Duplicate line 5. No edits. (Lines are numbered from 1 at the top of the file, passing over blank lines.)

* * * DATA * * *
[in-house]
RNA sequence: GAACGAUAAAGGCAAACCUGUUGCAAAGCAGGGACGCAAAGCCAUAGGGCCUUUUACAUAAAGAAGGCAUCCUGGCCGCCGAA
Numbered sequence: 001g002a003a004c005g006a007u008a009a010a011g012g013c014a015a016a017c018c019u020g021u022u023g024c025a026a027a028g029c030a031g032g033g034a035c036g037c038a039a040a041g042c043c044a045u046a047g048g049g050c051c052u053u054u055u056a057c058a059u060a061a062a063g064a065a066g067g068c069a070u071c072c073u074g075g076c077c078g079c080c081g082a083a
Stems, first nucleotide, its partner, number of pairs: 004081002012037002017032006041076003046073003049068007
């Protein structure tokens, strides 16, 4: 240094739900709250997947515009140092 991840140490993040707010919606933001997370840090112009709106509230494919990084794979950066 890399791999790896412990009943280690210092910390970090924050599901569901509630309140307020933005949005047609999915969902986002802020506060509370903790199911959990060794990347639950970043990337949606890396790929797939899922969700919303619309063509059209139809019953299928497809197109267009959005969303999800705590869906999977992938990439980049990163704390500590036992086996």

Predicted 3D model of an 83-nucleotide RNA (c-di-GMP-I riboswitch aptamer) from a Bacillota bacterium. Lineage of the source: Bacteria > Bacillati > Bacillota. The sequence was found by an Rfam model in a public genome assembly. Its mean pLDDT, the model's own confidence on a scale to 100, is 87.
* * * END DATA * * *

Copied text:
């Protein structure tokens, strides 16, 4: 240094739900709250997947515009140092 991840140490993040707010919606933001997370840090112009709106509230494919990084794979950066 890399791999790896412990009943280690210092910390970090924050599901569901509630309140307020933005949005047609999915969902986002802020506060509370903790199911959990060794990347639950970043990337949606890396790929797939899922969700919303619309063509059209139809019953299928497809197109267009959005969303999800705590869906999977992938990439980049990163704390500590036992086996």